Bourguignon 1 reported that 90% of human societies have institutionalized one or more altered states of consciousness and that 57% of these states are related to possession trances. It is possible that possession trances have a common neurophysiological mechanism across healthy individuals. Although trances involving tranquil arousal states such as Zen, yoga, and transcendental meditation are well studied with spontaneous electroencephalograms (EEGs) (often in laboratories), there are no neurophysiological studies of possession trances involving hyperarousal active states induced within natural contexts in the field. Access to participants who participate in true possession trances is very limited because these trances typically occur within sacred contexts, many of which disallow outside experimenters 2. The functional limitations of equipment for field use further complicate the study of these phenomena 3.
Overcoming these problems, we completed the first successful recordings of EEG signals from a participant in a possession trance in the field in Bali, Indonesia 4. The present study expands upon this initial work. The aim of this study was to examine EEG characteristics during possession trances.
Participants and methods
The setting of our investigation was a Balinese dedicatory drama called ‘Calonarang’, which induces possession trances according to a common protocol throughout many villages in Bali 4. During this ritual, some members of the village play warriors who are fighting a witch. The players, including musicians, in the drama often enter into a trance-like state during a fight scene without consuming alcohol or psychoactive drugs. It is generally understood that a player in trance is possessed by an evil spirit by the force of the witch.
Participants were selected according to the following criteria: (a) a player within a ceremonial ritual drama; (b) an individual with adequate sleep and nourishment on the day before the ritual; and (c) an individual in good health and mental status on the day of the ritual. Previous experience with possession trances was not a selection criterion.
In total, 16 healthy, right-handed Balinese men (mean: 33.5±6.8 years) participated in this study. All the participants had experience with entering trance states in the past. Their previous experience ranged from just once to four times in a year.
The necessary EEG data for analysis could not be obtained from four participants because of electrode removal or wireless communication equipment malfunction. Thus, data from 12 participants were subjected to analysis. For each participant, a judgment was made as to whether he fell into a possession trance state according to the following criteria: (a) abrupt occurrence of excited behaviors or syncope (necessary condition); (b) fixed or unfocused eyes; (c) muscle rigidity or stiffened limbs; and (d) convulsion-like shaking of limbs. Participants fulfilling criterion (a) and at least one of criteria (b)–(d) were judged to fall into a trance state. As a result, among these 12 participants, seven participants were judged to show a trance state (trance group) and five participants were not (control group).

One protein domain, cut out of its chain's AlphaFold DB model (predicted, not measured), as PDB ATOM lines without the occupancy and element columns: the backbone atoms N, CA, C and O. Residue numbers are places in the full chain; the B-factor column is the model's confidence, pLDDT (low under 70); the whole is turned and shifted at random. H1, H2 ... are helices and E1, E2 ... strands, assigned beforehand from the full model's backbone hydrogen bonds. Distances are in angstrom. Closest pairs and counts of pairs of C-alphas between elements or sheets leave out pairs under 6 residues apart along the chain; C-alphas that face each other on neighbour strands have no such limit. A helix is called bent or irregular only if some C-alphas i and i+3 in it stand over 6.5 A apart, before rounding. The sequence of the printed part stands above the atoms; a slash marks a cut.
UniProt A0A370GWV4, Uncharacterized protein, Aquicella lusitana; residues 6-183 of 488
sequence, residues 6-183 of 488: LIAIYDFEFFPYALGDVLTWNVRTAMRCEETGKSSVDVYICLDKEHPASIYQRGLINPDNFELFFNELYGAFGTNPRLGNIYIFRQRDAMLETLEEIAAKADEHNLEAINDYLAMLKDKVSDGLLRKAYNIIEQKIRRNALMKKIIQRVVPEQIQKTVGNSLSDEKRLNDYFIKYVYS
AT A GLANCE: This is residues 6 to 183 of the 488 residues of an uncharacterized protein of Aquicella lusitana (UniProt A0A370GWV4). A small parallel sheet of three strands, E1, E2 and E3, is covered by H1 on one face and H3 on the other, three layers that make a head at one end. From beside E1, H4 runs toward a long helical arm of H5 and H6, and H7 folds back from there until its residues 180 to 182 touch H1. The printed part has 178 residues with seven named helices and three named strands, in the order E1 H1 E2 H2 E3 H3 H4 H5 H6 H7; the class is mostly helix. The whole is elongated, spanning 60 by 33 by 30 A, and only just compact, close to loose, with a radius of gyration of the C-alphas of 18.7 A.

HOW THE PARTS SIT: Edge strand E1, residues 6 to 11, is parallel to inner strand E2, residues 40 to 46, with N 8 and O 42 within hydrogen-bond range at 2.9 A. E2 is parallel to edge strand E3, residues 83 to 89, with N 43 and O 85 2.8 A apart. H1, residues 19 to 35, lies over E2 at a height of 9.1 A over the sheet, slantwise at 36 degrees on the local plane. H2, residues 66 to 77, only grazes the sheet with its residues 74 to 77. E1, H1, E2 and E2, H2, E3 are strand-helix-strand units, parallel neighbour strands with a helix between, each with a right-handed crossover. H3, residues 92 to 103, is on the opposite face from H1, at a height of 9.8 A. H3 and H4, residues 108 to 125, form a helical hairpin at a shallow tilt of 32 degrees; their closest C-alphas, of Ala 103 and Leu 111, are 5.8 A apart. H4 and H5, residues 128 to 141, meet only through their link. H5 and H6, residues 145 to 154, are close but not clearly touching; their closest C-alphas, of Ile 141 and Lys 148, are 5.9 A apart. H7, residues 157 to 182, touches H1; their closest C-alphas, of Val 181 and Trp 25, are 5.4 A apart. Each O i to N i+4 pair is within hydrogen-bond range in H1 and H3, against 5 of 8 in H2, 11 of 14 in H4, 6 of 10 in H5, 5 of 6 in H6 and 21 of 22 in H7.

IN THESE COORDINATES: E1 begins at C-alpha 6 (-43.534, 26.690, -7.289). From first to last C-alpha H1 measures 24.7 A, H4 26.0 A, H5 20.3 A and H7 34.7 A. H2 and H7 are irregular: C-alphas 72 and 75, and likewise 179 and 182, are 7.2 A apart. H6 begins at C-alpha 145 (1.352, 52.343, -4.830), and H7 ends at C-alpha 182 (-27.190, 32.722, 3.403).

This study was approved by the Ethics Committee of the Foundation for Advancement of International Science and the Tsukuba Clinical Research and Development Organization, University of Tsukuba. This study also received approval from the State Government of Bali and the National University of Udayana, Indonesia. All participants provided written informed consent forms before participating in any experimental procedure.
We developed a custom-modified, portable EEG telemetry system for field use. We specifically designed the device to avoid restricting the participants’ vigorous movements 4. EEGs were recorded in parallel from two participants using two electrocaps and two telemetry systems (Synact and 514X modified; NEC Corporation, Tokyo, Japan) per experiment. We recorded EEG signals from 11 scalp sites (linked Fp1–Fp2, F7, Fz, F8, C3, C4, T5, Pz, T6, O1, and O2 according to the International 10–20 System) using linked earlobe electrodes as reference electrodes. Data were filtered at 60 Hz (−3 dB), time constants of 0.3 s, sampled at 100 or 256 Hz, digitized, and stored on a portable personal computer (Vaio PCG-868, Sony Inc., Tokyo, Japan). We also simultaneously videotaped all participants during the period of the EEG recording.
Approximately 30 min before the ritual started, we placed the electrodes on the participants’ scalps and confirmed that the electrodes were comfortable and did not restrict movement. We recorded 3 min of EEG signals during an eyes-closed resting state before the beginning of the ritual and then continued recording throughout the entire ritual. Within 3–8 min after the ritual ended or after the participants recovered from the trance, we repeated the 3 min sampling of eyes-closed resting-state EEG signals. Blood pressure and heart rate were measured just before the eyes-closed resting-state EEG recording both before and after the drama. The participants were interviewed again after the drama and asked about their memories of the ritual and any experienced symptoms.